As early as 1699 or 1700, German settlers came to Pennsylvania and established a German Reformed congregation at the Goshenhoppen. It has not been found just when York County German Reformed people started a congregation, but it has been suggested this was about 1729.
In 1741, Baltzer Spangler, along with Ulrich Whistler, was the chain-bearer for Thomas Cookson when he laid out Yorktown for the Penn family. Spangler was one of the founders of our First Reformed Church. The Penn family gave us lot 91, where we built our first church in 1742 which was made of logs.
Traveling Reformed ministers conducted services at established areas in the county, and it is assumed that in this way the Yorktown congregation was first served. On May 14, 1745, Jacob Lischy accepted our call and became pastor.
John Conrad Wirtz was our second pastor. In 1763 the log church was torn down, and a new church was built, but before it was completed Pastor Wirtz died. William Otterbein was our third pastor, serving from 1765-1774.
The Rev. John Daniel Wagner became our next pastor, serving while the Continental Congress met in Yorktown. He was an active participant in events in York during the Revolutionary War. The Continental congress met with our congregation to celebrate the first Thanksgiving Day. Rev. Wagner performed the burial service for Philip Livingston, a signer of the Declaration of Independence.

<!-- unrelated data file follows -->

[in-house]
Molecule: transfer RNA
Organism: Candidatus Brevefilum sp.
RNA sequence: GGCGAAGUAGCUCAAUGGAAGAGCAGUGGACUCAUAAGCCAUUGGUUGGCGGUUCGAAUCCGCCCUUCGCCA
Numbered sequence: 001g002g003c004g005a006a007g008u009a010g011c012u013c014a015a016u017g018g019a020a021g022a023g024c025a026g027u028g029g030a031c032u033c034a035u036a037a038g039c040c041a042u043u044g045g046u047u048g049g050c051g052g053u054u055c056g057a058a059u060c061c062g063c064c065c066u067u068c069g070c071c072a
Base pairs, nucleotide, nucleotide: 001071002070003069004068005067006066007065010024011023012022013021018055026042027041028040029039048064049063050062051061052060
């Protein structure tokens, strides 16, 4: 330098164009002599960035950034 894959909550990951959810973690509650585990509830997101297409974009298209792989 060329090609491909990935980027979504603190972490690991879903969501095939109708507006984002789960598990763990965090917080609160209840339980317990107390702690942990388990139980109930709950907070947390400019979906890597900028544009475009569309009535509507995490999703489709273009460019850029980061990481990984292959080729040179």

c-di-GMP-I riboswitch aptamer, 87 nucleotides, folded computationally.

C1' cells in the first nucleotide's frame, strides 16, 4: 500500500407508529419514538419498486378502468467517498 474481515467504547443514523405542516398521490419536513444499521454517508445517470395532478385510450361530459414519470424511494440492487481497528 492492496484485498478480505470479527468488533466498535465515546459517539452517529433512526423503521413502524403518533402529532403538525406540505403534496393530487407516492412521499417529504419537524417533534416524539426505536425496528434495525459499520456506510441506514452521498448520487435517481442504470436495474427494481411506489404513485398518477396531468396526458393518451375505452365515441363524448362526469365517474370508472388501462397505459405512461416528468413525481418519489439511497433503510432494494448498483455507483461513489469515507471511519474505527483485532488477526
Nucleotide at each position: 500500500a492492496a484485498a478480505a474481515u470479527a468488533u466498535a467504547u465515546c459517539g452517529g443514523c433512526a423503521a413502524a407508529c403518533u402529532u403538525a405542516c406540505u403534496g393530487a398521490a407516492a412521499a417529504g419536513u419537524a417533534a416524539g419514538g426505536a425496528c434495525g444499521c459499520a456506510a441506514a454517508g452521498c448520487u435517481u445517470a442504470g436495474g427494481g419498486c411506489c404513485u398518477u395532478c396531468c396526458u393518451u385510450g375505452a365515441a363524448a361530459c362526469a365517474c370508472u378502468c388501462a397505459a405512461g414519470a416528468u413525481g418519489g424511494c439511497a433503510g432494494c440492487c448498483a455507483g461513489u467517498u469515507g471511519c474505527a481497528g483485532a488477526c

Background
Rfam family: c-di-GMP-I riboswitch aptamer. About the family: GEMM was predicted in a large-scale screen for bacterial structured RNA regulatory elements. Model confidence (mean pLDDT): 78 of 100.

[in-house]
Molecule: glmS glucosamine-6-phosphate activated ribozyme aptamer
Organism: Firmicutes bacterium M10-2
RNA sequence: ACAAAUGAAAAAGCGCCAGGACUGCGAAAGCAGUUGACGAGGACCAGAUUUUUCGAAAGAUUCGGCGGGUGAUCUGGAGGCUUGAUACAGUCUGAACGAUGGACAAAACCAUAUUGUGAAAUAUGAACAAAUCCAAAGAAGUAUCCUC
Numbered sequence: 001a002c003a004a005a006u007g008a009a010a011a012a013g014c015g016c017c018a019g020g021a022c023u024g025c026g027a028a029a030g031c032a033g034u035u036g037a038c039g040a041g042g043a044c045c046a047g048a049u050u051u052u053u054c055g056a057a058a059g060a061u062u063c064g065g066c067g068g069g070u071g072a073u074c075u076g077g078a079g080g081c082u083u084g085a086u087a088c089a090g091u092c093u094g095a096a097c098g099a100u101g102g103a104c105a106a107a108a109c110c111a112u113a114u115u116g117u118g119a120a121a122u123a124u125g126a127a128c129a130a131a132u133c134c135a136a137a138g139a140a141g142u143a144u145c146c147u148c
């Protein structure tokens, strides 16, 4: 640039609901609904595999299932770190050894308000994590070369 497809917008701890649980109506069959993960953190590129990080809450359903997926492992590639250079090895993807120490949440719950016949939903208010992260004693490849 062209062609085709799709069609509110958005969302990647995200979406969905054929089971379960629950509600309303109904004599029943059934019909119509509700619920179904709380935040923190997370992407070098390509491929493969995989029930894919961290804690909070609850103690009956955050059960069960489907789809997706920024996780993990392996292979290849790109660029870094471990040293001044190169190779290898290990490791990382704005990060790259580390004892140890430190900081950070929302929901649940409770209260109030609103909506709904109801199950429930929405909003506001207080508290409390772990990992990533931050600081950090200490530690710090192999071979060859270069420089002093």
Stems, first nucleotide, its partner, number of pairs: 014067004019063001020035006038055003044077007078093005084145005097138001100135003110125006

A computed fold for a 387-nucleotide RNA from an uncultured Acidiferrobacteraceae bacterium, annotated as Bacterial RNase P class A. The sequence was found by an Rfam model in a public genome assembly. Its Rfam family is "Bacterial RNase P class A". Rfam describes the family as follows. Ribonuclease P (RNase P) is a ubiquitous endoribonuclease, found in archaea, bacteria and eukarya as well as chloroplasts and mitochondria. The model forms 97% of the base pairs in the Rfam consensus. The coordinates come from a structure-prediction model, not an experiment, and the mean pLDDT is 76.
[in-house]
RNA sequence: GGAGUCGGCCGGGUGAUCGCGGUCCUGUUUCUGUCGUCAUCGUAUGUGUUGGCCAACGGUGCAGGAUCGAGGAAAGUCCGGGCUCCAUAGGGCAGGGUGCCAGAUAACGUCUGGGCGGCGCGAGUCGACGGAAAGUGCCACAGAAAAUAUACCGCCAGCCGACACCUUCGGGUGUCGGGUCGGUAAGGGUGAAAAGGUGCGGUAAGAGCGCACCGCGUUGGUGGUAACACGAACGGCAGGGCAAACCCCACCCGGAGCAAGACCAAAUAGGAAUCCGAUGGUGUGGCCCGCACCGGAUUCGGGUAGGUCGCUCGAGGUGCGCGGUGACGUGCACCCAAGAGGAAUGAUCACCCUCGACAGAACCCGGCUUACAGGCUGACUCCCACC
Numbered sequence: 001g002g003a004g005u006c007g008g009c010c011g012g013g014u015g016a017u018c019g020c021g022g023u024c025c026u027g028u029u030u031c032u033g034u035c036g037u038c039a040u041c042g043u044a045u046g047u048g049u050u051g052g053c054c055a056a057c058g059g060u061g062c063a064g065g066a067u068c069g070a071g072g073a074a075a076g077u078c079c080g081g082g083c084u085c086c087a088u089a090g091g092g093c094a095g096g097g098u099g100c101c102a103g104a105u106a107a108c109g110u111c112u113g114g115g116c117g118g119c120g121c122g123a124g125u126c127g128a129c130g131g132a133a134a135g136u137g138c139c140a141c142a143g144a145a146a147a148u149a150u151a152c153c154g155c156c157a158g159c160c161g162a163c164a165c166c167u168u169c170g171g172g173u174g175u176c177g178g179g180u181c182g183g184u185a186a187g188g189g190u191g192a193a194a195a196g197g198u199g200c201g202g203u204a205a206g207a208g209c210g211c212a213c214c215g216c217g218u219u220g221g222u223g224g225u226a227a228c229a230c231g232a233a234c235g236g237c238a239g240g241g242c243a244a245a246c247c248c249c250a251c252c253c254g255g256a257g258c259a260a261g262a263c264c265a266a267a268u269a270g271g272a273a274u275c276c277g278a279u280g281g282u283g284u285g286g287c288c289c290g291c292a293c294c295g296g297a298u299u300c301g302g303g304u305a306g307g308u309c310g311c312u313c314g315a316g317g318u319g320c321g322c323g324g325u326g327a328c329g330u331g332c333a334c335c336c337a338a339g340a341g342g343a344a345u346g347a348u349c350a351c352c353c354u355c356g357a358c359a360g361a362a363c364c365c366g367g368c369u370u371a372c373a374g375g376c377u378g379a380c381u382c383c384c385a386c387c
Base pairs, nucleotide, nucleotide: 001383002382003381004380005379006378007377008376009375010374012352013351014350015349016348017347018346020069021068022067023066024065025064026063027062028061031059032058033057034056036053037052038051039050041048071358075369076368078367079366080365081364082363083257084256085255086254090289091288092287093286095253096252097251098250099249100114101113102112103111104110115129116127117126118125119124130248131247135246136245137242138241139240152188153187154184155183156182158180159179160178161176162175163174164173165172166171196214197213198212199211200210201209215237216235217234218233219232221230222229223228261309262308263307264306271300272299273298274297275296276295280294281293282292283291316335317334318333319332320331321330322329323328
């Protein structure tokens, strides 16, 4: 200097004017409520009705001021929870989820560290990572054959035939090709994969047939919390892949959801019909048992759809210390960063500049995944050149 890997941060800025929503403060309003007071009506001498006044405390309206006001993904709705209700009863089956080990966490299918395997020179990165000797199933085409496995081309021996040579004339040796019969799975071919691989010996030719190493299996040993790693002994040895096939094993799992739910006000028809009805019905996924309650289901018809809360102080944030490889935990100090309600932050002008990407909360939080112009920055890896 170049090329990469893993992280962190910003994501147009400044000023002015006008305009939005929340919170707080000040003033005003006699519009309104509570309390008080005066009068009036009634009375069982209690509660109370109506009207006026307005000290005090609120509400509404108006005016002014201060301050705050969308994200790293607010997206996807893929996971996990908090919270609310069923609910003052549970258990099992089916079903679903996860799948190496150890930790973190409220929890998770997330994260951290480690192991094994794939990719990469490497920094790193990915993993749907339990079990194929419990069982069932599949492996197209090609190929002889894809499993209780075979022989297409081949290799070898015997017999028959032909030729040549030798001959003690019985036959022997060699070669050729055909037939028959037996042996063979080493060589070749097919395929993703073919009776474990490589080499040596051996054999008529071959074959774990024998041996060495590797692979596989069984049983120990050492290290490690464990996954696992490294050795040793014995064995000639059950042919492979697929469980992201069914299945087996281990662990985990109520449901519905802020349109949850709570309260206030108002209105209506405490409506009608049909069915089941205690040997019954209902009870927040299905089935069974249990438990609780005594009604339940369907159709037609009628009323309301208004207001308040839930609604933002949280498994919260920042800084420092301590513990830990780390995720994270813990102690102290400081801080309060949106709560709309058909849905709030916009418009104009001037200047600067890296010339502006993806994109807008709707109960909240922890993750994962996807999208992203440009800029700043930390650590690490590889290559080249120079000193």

The First Reformed Church building was destroyed by fire in 1797. A replacement church was built in 1799.
Near the middle of the 19th Century problems arose between the German-speaking members and those that preferred their services in English. The congregation finally split. The German-speaking group got the church property and the English-speaking part retained the corporate title, the church records and the cemetery. The congregation was then chartered as Trinity Reformed Church of York. We erected our present church building two lots east of our former building.
In 1957 we became known as Trinity United Church of Christ.
(Contributed by Ann Cordes)
Photo’s from the Time Capsule and of the Celebration on August 9, 2015
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